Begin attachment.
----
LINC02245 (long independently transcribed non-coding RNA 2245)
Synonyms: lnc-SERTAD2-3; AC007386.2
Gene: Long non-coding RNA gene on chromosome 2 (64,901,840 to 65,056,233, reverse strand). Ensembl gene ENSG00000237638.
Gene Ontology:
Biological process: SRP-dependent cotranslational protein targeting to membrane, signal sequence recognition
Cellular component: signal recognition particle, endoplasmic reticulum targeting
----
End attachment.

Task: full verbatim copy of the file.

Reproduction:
LINC02245 (long independently transcribed non-coding RNA 2245)
Synonyms: lnc-SERTAD2-3; AC007386.2
Gene: Long non-coding RNA gene on chromosome 2 (64,901,840 to 65,056,233, reverse strand). Ensembl gene ENSG00000237638.
Gene Ontology:
Biological process: SRP-dependent cotranslational protein targeting to membrane, signal sequence recognition
Cellular component: signal recognition particle, endoplasmic reticulum targeting